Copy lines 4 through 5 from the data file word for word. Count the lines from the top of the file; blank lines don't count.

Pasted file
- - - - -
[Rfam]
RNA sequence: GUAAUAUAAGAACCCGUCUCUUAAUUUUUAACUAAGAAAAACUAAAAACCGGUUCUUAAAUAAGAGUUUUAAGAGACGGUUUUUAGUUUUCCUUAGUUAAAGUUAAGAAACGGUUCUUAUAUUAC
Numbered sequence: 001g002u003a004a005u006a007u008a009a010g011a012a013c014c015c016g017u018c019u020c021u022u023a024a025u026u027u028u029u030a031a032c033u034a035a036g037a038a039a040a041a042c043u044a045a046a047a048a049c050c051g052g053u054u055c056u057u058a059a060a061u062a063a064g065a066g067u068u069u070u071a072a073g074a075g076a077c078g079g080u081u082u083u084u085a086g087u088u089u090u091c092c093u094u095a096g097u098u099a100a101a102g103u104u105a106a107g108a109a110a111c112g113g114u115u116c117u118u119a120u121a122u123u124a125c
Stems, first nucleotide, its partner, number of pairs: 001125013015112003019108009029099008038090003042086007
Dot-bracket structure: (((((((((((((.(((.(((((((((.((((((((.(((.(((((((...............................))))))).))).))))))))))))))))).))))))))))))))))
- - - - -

Stems, first nucleotide, its partner, number of pairs: 001125013015112003019108009029099008038090003042086007
Dot-bracket structure: (((((((((((((.(((.(((((((((.((((((((.(((.(((((((...............................))))))).))).))))))))))))))))).))))))))))))))))